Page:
I might add that once we could safely face the mess without resuming our giggles—and it took a while—we found that, other than his pride, Dave was unhurt. His profile, however—face and belly—was indelibly stamped in the screen mesh. For some reason, he did not want to keep it as a momento. Odd.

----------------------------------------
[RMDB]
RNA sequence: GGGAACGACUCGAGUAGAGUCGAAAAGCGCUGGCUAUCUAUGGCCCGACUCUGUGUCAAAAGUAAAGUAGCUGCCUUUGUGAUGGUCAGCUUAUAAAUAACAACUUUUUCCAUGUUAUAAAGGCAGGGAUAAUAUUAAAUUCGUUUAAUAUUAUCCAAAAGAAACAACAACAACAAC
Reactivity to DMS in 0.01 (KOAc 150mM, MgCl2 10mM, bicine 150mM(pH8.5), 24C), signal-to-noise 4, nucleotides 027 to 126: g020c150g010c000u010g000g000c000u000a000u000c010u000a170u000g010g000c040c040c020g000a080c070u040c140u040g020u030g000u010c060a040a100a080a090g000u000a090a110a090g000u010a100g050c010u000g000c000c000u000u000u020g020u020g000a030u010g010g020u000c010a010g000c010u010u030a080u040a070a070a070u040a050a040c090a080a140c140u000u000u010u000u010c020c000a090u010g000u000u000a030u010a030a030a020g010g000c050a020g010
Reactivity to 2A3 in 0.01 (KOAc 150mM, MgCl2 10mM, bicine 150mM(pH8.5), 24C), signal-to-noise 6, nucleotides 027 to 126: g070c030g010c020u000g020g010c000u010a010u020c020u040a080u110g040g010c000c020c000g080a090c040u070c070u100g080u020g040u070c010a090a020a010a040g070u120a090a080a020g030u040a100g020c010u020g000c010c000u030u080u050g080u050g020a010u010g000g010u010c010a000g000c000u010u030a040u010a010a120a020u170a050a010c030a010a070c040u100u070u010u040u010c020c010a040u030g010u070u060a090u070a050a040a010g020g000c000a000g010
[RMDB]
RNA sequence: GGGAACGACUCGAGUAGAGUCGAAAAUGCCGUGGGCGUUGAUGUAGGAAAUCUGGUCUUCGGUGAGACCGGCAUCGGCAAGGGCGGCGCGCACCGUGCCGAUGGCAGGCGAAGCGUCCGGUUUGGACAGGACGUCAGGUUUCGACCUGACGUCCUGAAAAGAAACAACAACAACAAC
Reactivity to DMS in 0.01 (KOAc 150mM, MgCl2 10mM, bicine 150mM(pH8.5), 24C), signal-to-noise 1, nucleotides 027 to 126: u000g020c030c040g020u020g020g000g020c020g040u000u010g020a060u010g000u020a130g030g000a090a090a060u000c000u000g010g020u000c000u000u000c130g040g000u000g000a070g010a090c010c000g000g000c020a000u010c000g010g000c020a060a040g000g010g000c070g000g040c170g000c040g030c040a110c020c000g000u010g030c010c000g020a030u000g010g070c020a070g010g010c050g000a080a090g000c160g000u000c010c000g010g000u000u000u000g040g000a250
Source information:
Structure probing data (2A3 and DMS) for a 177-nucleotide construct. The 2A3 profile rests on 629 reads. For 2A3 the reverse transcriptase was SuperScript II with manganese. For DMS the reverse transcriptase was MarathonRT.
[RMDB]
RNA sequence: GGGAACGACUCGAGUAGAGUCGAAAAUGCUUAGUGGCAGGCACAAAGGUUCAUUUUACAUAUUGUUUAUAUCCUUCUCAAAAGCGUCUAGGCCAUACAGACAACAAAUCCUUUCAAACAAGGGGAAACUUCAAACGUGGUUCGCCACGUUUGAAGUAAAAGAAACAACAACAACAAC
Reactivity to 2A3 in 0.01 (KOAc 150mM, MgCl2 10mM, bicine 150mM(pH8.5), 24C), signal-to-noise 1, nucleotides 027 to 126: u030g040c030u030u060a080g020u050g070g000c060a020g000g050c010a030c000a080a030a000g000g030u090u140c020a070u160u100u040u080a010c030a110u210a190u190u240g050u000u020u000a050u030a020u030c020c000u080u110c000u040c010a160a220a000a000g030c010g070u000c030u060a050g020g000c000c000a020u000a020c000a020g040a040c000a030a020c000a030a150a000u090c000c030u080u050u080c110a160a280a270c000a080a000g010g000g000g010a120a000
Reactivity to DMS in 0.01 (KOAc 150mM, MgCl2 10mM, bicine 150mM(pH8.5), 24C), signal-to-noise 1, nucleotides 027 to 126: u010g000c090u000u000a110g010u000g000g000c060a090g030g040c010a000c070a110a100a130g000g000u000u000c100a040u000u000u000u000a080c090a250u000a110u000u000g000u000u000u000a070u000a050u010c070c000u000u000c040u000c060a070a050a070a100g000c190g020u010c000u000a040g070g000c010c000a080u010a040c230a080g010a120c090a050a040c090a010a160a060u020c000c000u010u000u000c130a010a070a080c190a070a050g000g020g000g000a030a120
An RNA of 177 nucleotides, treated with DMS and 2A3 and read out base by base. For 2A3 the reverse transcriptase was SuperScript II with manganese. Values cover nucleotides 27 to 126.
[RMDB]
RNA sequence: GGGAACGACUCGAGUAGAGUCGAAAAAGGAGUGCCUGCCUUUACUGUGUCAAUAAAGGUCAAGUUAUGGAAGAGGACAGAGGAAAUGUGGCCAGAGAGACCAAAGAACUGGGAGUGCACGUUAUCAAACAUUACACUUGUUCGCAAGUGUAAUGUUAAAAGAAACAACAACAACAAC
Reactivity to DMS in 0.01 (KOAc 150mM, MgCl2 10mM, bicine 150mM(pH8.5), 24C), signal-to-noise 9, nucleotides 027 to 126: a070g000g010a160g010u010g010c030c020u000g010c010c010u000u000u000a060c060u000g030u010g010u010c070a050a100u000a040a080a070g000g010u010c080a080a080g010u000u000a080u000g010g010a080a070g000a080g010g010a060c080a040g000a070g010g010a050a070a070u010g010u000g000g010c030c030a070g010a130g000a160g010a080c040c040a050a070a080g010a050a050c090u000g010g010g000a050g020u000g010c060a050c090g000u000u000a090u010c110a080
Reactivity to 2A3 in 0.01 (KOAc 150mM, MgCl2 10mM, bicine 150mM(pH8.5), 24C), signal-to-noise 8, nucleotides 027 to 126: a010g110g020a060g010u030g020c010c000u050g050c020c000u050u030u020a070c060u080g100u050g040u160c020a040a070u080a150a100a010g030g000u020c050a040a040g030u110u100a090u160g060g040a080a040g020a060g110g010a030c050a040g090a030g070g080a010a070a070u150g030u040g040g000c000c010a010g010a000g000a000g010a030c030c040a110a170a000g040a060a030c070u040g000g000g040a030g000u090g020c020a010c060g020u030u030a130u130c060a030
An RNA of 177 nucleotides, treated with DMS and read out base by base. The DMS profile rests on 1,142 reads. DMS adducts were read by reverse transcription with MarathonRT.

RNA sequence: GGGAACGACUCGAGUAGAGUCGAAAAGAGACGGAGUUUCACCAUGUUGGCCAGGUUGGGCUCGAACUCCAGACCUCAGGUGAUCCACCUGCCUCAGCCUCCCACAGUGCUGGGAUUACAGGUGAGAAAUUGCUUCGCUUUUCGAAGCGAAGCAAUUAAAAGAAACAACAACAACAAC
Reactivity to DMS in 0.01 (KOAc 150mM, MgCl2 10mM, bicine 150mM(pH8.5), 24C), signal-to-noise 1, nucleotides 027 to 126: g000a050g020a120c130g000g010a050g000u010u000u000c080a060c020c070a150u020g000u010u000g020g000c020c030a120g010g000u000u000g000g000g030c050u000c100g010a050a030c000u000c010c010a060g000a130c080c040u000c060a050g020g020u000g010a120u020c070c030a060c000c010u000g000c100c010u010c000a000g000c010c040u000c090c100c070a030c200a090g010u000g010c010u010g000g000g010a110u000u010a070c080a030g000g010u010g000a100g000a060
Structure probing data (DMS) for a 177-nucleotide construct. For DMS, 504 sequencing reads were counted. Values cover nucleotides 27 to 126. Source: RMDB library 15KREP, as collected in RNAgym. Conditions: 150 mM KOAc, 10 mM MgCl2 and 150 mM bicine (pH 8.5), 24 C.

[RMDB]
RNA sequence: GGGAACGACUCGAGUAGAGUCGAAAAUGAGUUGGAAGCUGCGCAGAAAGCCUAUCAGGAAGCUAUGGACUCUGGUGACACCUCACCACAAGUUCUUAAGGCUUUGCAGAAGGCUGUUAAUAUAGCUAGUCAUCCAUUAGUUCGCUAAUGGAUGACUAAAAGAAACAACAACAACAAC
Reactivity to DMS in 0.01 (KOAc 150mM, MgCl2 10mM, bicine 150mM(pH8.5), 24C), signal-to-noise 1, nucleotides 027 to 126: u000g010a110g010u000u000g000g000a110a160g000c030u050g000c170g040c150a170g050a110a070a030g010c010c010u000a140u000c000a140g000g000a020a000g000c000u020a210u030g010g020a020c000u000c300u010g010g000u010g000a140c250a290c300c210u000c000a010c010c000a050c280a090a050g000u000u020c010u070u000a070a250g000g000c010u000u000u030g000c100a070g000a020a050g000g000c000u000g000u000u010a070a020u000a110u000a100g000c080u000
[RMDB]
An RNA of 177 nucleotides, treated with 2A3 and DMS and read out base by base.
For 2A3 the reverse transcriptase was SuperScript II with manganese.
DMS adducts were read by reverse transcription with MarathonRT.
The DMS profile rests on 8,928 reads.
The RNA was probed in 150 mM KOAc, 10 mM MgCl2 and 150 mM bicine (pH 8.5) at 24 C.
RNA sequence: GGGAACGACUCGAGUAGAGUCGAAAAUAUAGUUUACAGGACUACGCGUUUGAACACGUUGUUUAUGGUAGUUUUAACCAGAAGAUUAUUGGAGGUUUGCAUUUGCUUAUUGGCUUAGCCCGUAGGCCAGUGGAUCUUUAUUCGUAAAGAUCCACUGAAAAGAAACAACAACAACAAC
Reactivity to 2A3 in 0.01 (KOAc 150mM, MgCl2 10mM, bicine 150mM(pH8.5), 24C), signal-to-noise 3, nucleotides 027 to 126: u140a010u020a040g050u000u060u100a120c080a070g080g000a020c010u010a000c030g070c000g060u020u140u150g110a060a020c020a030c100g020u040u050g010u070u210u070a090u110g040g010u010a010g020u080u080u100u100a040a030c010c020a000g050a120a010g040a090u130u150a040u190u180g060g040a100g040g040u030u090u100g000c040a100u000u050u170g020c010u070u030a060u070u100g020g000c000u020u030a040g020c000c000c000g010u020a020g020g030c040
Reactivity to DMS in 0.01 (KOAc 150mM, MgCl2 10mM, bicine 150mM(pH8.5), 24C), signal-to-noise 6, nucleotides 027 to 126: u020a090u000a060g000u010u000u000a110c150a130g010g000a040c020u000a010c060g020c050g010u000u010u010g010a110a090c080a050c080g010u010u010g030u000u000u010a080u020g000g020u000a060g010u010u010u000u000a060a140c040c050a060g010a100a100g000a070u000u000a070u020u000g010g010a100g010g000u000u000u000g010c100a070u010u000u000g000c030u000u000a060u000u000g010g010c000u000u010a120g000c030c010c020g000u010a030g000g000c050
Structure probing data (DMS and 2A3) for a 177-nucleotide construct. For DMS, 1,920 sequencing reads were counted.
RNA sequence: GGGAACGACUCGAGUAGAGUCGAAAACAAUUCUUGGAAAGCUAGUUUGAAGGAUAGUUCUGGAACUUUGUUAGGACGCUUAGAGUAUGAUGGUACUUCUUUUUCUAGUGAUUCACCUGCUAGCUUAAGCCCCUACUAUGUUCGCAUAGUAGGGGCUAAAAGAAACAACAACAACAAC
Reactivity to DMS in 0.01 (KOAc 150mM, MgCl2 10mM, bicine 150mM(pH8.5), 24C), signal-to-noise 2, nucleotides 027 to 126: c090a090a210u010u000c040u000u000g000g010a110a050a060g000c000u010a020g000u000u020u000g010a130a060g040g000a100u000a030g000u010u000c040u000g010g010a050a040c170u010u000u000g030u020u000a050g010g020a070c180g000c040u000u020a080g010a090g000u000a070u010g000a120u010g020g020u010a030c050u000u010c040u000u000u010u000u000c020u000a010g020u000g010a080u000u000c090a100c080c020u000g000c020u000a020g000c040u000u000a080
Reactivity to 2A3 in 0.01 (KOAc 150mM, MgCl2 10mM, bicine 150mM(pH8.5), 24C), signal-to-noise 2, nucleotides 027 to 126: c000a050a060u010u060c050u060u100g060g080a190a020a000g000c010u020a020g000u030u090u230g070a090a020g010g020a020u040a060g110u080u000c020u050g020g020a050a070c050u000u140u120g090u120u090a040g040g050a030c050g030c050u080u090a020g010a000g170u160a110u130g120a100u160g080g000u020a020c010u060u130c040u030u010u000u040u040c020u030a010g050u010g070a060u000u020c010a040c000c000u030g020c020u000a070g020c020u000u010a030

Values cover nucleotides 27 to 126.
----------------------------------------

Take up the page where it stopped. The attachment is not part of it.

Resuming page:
It makes one wonder what is in store for the next holiday, doesn’t it? As for the flood, all is well. We kept the fans running to dry the area overnight. Fortunately the wood floors did not buckle or bend. It took me two days to finish laundering all the towels. And Dear Dave? Well, his sense of humor is returning slowly. I might wait a few weeks before letting him read this post. To my children and children-in-law, thank you. From the bottom of my soggy socks, I thank you for your eager and efficient help and grins and giggles that made the work bearable. I do so love you all.